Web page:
Financial Economics, Deregulation and OTC Derivatives: Interview with Yves Smith of Naked CapitalismSubmitted by rc whalen on 02/22/2010 07:33 -0500
We ran an interview with our friend Yves Smith of Naked Capitalism today. She has done an excellent job of describing how the intellectual ghetto that was once financial economics has helped to destroy the world of investing and involuntarily turn us all into day traders. The full text follows below. -- Chris
At our firm we frequently receive calls from clients and readers asking about the likelihood of the passage by the Congress in Washington of reform legislation regarding over-the-counter (OTC) derivatives, financial regulation and/or mortgage securitization. Our answer is small to none given the political trends and the state of the lobbies in Washington, most specifically the large bank lobby that protects the Sell Side monopoly in OTC derivatives and securities. The fact that Senator Richard Shelby (R-AL) is still apparently not comfortable with the entirely watered down House proposal to reform OTC derivatives, for example, tells you all you need to know. Stick a fork in it.
TABB Group Pinpoints OTC Derivatives Regulatory Impact Of The Wall Street Reform And Consumer Protection Act Of 2009 (H.R. 4173)Submitted by Chopshop on 01/13/2010 12:34 -0500
- New Study Analyzes The Bill’s 200-Plus Pages Covering Derivatives, Outlines Potential Industry Impact And Gives A Timeline Leading To US Senate Passage
- Says New Competition Lies Ahead For Dominant Major Dealers From New Group Of Smaller, Nimble Tech-Savvy Dealers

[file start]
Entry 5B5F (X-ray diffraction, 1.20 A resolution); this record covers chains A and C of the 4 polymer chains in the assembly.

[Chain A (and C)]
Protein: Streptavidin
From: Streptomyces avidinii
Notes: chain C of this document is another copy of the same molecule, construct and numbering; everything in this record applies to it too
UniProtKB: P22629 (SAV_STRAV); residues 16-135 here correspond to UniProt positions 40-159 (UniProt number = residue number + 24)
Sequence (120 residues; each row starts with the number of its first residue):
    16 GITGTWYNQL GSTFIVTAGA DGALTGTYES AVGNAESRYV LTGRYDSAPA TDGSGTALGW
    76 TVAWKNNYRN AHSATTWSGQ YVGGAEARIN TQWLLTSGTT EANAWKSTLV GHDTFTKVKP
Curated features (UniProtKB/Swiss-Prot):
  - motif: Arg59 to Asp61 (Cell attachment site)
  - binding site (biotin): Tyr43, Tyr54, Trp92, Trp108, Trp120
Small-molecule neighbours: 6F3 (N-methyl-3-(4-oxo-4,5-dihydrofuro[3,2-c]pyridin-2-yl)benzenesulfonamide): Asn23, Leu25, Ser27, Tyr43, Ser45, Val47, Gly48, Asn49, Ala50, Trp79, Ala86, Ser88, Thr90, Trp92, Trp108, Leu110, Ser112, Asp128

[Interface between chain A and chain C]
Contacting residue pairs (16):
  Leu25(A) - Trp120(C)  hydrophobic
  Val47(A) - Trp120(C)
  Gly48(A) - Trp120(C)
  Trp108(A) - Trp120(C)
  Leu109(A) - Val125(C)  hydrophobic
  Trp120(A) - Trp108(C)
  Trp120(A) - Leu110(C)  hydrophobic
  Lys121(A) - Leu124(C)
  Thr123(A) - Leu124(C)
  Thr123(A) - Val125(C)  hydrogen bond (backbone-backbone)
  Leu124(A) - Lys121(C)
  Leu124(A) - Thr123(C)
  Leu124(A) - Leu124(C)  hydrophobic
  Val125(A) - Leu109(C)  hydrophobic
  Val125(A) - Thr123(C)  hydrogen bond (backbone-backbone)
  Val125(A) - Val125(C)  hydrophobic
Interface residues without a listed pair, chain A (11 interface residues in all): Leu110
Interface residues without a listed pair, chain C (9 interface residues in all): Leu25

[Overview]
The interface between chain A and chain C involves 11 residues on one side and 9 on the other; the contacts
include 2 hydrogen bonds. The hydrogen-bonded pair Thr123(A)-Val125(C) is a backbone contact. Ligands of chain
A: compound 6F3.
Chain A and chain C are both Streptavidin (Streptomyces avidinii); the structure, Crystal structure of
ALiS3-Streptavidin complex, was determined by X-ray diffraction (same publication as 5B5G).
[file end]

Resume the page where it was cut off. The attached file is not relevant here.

When we dissected the BIS OTC derivatives numbers two weeks ago, we were expecting the release of the updated semiannual report to be released shortly. Luckily the BIS did not make us wait too long: the latest data indicate that the progression toward wanton expansion of risk continues unabated. Total gross notional increased by 10% from the prior reading to $605 trillion, mostly as a function of an increase in Interest Rate derivatives. Yet courtesy of an artificially "stable" and undervolatile environment based on a unprecedented extra liquidity which drowns all secondary risk indicators, the net notional risk exposure (market values) declined by 21% to $25 trillion.
From yesterday's hearing before the U.S. Senate on Over The Counter Derivatives. The full archived webcast can be found here - some perspectives from Citadel's Griffin and Robert Pickel, CEO of ISDA, but most notably a very exhaustive report from Chris Whalen of IRR. While I am not as much a proponent of regulation of CDS as Whalen is, he provides an impressive narrative of recent events which, if one were so inclined, could provide CDS-haters enough ammo to make a sufficiently strong case.
From yesterday's hearing before the U.S. Senate on Over The Counter Derivatives.